Early acute kidney injury in military casualties

Kelly D. Heegard, Ian J. Stewart, Andrew P. Cap, Jonathan A. Sosnov, Hana K. Kwan, Kristen R. Glass, Benjamin D. Morrow, Wayne Latack, Aaron T. Henderson, Kristin K. Saenz, Edward D. Siew, T. Alp Ikizler, Kevin K. Chung

Research output: Contribution to journalArticlepeer-review

35 Scopus citations

Abstract

BACKGROUND While acute kidney injury (AKI) has been well studied in a variety of patient settings, there is a paucity of data in patients injured in the course of the recent wars in Iraq and Afghanistan. We sought to establish the rate of early AKI in this population and to define risk factors for its development. METHODS We combined the results of two studies performed at combat support hospitals in Afghanistan. Only US service members who required care in the intensive care unit were included for analysis. Data on age, race, sex, Injury Severity Score (ISS), first available lactate, and requirement for massive transfusion were collected. Univariate analyses were performed to identify factors associated with the subsequent development of early AKI. Multivariable Cox regression was used to adjust for potential confounders. RESULTS The two observational cohorts yielded 134 subjects for analysis. The studies had broadly similar populations but differed in terms of age and need for massive transfusion. The rate of early AKI in the combined cohort was 34.3%, with the majority (80.5%) occurring within the first two hospital days. Patients with AKI had higher unadjusted mortality rates than those without AKI (21.7% vs. 2.3%, p < 0.001). After adjustment, ISS (hazard ratio, 1.02; 95% confidence interval, 1.00-1.03; p = 0.046) and initial lactate (hazard ratio, 1.16; 95% confidence interval, 1.03-1.31; p = 0.015) were independently associated with the development of AKI. CONCLUSION AKI is common in combat casualties enrolled in two prospective intensive care unit studies, occurring in 34.3%, and is associated with crude mortality. ISS and initial lactate are independently associated with the subsequent development of early AKI. LEVEL OF EVIDENCE Prognostic and epidemiologic study, level III.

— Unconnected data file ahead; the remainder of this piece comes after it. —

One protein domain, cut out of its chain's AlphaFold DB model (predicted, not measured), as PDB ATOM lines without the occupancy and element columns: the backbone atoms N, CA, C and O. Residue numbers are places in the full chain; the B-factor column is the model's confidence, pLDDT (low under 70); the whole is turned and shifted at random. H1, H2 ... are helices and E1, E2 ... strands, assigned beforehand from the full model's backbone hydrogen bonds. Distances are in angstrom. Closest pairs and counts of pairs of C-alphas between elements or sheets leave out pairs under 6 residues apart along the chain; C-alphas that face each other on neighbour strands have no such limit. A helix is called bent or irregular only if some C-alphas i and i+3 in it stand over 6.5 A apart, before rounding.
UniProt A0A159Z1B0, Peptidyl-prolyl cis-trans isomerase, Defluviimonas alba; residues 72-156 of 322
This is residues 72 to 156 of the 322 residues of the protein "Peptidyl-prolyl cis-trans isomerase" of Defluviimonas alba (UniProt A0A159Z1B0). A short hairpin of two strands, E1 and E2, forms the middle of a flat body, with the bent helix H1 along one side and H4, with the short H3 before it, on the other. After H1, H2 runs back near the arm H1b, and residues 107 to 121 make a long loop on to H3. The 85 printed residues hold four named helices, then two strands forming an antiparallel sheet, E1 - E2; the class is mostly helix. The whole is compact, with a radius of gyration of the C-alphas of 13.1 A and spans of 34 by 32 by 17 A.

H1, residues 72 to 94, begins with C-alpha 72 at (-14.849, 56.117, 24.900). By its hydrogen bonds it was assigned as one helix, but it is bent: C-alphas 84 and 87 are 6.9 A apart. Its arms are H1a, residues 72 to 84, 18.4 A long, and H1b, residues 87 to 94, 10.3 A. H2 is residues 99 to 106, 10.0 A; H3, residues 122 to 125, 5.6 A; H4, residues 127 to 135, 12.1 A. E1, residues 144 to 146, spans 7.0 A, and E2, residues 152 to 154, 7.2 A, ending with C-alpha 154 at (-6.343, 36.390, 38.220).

Original languageEnglish (US)
Pages (from-to)988-993
Number of pages6
JournalJournal of Trauma and Acute Care Surgery
Volume78
Issue number5
DOIs
StatePublished - May 7 2015
Externally publishedYes

Keywords

  • Acute kidney injury
  • Injury Severity Score
  • lactate
  • trauma
  • war

ASJC Scopus subject areas

  • Surgery
  • Critical Care and Intensive Care Medicine

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